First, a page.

The Raspberry Pi Linux distribution I'm using is Adafruit's Occidentalis.  It supports WiFi out of the box and appears easy to configure.  But as noted by Adafruit, adding peripherals to the RPi may increase the loading on the power supply to your board and this, in turn, may affect the voltage presented to the RPi.

This is clearly the case, even for the tiny  OURlink WiFi (802.11b/g/n) USB Adapter (uses the RTl8192cu chip which is supported by Debian Linux) I purchased from Adafruit.  When I plugged it into the RPi, it became unstable and crashed.  Adafruit advises that you can over come this by attach the RPi's USB port to a powered hub.  (Note that all USB hubs aren't powered or powered sufficient, and therefore, not all are  recommended.  I used a Dynex 4 Port Hub with a 5V 2.1A power adapter and all seem fine.)  If you find using a using a USB hub completely unacceptable, you could make some RPi board modifications to the polyfuses, but this isn't the "official/supported" approach for this power problem .... but first .... see the Epilogue No. 1 below.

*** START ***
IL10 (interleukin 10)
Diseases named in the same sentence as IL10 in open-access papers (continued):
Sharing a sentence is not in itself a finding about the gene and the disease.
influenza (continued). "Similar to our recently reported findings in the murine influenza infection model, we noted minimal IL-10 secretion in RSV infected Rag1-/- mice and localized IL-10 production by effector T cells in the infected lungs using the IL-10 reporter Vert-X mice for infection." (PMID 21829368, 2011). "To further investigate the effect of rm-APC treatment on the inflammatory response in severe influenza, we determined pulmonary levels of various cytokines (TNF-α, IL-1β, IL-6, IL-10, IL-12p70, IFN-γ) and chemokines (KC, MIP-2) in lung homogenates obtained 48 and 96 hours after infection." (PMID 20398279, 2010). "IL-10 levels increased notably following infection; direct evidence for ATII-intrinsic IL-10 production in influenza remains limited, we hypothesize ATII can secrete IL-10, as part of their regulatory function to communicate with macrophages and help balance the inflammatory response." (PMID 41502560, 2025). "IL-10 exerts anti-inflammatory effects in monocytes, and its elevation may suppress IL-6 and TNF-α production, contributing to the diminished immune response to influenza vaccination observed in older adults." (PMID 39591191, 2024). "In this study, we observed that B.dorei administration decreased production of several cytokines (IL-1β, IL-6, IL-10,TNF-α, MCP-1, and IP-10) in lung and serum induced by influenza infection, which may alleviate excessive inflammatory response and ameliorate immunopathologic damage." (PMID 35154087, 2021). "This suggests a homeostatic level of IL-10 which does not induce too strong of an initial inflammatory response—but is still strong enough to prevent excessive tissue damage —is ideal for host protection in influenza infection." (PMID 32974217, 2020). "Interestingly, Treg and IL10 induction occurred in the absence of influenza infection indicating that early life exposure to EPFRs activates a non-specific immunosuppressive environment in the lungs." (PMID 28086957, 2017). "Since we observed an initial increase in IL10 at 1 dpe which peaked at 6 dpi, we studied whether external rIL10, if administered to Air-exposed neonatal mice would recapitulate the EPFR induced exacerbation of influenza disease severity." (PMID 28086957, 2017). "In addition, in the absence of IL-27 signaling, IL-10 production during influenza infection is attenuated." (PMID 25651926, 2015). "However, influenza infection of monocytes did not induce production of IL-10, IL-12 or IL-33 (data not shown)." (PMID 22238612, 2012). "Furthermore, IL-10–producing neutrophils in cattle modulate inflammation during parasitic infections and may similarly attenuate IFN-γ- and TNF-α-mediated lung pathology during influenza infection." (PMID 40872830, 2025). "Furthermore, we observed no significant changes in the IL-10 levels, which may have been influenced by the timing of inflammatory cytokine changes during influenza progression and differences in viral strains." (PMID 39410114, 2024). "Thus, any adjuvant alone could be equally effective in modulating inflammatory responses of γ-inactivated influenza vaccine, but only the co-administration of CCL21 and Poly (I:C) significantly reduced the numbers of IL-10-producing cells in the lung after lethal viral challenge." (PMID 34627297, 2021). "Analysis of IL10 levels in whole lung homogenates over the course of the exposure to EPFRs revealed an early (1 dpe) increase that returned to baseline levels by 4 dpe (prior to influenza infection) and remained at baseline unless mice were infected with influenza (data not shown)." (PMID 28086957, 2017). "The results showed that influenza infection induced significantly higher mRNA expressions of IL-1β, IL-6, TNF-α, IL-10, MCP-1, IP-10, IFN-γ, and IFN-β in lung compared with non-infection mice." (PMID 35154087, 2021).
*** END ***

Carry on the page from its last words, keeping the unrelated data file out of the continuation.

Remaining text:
I eventually got around to moving away from WEP to WPA2. See Epilogue No. 2 at the end of this page. To make things even more exciting, I changed the WiFi adapter to one that didn't have a currently installed drive on the RPi. See Epilogue No. 3 for the solution to this dilemma.

My First Attempt (Unsuccessful)

Once I got the RPi USB port properly powered, I followed the Adafruit's instructions.  I updated the/etc/network/interfaces file with the following:

########## DID NOT WORK FOR ME ##########

# The loopback network interface
auto lo
iface lo inet loopback

# The primary (wired) network interface
iface eth0 inet dhcp

# The wifi (wireless) network interface
auto wlan0
allow-hotplug wlan0
iface wlan0 inet dhcp
      wpa-ssid YOUR_SSID
      wpa-psk YOUR_WEP_KEY

I ran  ifconfig -a and got the following:


This tells me that Linux sees the WiFi device and assigned it device name wlan0. It also says there isn't an IP address assigned and no data is moving.  Appears that network interface wlan0 isn't running so I tried bring it up with sudo ifup wlan0 and I got the following:


No IP assigned ... now what?

This Worked ... But